Some of the best cartoons ever made on a subject that is very hard to make lite of.
Mauldin's cartoons show army life as it is, and the soldier as it is. Men doing a job, not liking the job all that much, wanting to get it over with as soon as possible but doing the job and coping with it.
The Humor is in the realism, the acceptance of what we can't even dream of as a regular part of life. It a real mirror not only of the soldiers but of the times and the people in them. their fathers had dealt with WWI and their grand fathers had fought in the civil war. They themselves had lived through the depression and knew what life was and how it worked.
Many modern cartoonists owe a great deal to Mauldin. So does the country as a whole. Buy it and understand.
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8 of 8 people found the following review helpful By Grant Waara VINE VOICE on November 8, 2003
Format: Paperback
This is THE Bill Mauldin collection. The book follows his development from a promising young artist to a superb, gifted and nuanced observer. Yes, all the famous "Willie and Joe" cartoons are here as we see them battle from Italy to France to Germany and a brief stint in postwar Germany as well as their first few days as civilians.
The book is organized in a rough chronological/subject order. But along the way, we see why Mauldin was the one of the greatest chroniclers of the common foot soldier. This is a must for any World War II reader.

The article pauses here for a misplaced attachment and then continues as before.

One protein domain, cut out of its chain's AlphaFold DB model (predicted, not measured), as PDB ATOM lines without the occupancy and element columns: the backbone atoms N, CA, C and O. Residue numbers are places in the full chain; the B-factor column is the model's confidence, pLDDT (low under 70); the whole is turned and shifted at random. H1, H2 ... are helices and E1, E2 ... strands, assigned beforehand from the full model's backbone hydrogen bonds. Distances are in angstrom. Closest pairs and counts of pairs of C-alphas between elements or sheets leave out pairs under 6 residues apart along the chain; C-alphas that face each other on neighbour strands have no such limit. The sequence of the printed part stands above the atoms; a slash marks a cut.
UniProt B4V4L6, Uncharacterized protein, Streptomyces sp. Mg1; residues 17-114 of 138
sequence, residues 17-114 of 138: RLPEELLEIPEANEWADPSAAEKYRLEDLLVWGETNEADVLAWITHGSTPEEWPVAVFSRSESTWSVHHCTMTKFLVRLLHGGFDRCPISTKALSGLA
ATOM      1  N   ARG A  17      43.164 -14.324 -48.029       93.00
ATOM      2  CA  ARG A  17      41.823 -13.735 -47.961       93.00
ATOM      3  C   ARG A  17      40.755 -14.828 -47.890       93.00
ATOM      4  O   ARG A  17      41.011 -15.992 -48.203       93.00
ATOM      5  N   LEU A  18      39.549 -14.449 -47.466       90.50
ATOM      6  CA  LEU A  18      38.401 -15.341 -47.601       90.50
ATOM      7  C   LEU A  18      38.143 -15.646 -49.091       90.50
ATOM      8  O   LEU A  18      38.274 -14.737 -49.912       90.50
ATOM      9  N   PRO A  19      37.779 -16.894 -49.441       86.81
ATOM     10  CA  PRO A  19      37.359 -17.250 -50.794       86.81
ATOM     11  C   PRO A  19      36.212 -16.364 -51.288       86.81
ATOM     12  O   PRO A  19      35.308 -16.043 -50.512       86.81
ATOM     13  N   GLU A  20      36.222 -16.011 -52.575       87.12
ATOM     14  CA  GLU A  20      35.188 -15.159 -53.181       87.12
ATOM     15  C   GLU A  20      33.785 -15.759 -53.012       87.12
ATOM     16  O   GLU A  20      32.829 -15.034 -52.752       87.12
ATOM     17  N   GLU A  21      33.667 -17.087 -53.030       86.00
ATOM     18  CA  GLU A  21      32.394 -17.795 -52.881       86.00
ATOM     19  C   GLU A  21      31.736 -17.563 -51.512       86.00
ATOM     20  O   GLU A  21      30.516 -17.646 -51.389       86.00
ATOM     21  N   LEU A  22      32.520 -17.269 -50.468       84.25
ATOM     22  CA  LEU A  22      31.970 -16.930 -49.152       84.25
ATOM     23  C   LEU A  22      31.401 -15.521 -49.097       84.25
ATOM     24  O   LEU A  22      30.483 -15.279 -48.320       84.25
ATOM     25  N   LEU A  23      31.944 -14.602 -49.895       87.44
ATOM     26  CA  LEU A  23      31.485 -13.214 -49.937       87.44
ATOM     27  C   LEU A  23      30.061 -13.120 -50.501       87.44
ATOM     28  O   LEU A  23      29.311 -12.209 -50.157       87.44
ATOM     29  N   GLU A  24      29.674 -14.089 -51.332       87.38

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11 of 12 people found the following review helpful By A Customer on May 5, 1997
Format: Paperback
(The numerical rating above is a default setting
within Amazon's format. This reviewer does not
employ numerical ratings.)

A reprint of Mauldin's best World War II cartoons,
featuring Willie and Joe, the quintessential
Infantrymen and embodiment of dogface humor in the
face of danger, hardship, MP's, officers, and the
other multifarious indignities heaped on the
long-suffering foot soldier. Willie and Joe's
particular war is over, but their sons and grandsons
slog on, for the Dogface is eternal. A treat for
the new reader, and a fine revisit for old
friends of Willie and Joe.